Now it’s time to discuss the gray areas of Atelier Ayesha which are the game’s graphics and audio.Â Starting off, Atelier Ayesha does look very good for a game that continues to use cell shading to keep in line with its anime centric style.Â The models do look good, and the colors are bright and cheerful, but to be frank, I still have the same issue as I did with Atelier Meruru: the game clearly looks like a Playstation 2 game with sharper visuals.Â Atelier Ayesha still looks visually stunning, butÂ it’s a crying shame that the developers couldn’t muster anything new besides spell effects to make the game truly stand out more in this day and age of gaming.Â Also, I am truly confused as to why I see lots of slowdown and framerate drops while running around in several areas of the game.
In terms of Atelier Ayesha‘s audio, I must say it’s a mixed bag here.Â Several of the game’s musicals scores are very good, especially the battle music, but why would you go back and recycle music from past games as well?Â OnÂ a minor note,Â I am confused as to why we aren’t given the option toÂ switch between Japanese and English voice acting.Â Not that the English voice acting is horrendous by any stretch here, but it would be nice to have such an option.Â Now, while I did say that the voice acting isn’t horrendous, is truly is not without fault.Â Some of the characters come off as way too eccentric or sound dull and boring, like they are just reading their lines straight through.
With all that being said, the biggest issue with Atelier Ayesha is the game length.Â With the previous games, they typically run anywhere from 20-25 hours depending on how quickly you run through the game, fulfilling the needs of your subjects, mixing ingredients, traveling around the world mapÂ and whatnot.Â Here, the game can easily be done in 15-20 hours.Â Atelier Ayesha‘sÂ internal clock is actually shorter than the previous entries, running for a little over 3 years of game time.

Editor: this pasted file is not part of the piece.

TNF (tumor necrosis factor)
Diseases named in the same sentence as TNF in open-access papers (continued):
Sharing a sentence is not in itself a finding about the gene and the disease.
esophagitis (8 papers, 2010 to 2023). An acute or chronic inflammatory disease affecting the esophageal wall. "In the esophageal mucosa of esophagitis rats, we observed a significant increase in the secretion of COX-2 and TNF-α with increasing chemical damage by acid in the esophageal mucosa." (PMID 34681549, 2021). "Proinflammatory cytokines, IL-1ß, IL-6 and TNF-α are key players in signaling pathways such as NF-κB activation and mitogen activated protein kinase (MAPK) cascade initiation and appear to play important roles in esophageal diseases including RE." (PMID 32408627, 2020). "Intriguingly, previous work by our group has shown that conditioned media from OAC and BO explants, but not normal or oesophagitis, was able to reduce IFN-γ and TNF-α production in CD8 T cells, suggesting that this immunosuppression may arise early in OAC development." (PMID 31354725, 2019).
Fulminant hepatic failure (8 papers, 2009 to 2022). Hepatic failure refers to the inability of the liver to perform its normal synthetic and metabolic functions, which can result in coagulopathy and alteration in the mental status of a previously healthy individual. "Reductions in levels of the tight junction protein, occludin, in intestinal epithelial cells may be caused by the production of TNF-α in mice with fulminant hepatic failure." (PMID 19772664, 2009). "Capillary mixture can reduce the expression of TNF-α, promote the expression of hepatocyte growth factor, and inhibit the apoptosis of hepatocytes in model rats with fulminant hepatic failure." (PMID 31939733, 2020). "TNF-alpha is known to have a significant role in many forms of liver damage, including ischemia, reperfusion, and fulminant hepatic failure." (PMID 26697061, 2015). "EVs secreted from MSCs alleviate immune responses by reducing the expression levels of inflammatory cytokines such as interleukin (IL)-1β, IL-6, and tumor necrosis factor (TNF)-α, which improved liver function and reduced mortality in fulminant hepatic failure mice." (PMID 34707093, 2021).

What this really does is force you to streamline and plan through all your tasks in order to best utilize the time you have.Â Unfortunately, time flies so much faster here, whether it’s picking up ingredients or evenÂ traveling the world map.Â My first time through it really caught me off guard with how quickly the game ended.Â Thankfully, as per usual with the franchise, you have multiple endings which warrant many playthroughs, and there’s also a new game plus to further encourage you to do so.
Now despite my rants about how watered down the game feels, Atelier Ayesha is still a solid and fun game that is pulled together so well by its story and characters.Â The other game mechanics, like exploration, alchemy and combat are still fun enough to keep you coming back.Â There’s really no reason to not play the latest entry in fabled series, and I hope to see another entry in the story of Ayesha Altugle.
Short Attention Span Summary:
Atelier Ayesha is a fun, yet simplistic entry in the long running franchise. The story is solid and the characters are well developed if you invest your time in them. The alchemy, while watered down, is still fun, and exploring the world is a pleasant experience. The combat works perfectly and moves at a quick pace, keeping you from getting bored. If you can get over the fact that the game is missing a lot of content that previous entries had, then you are still going to have a good time.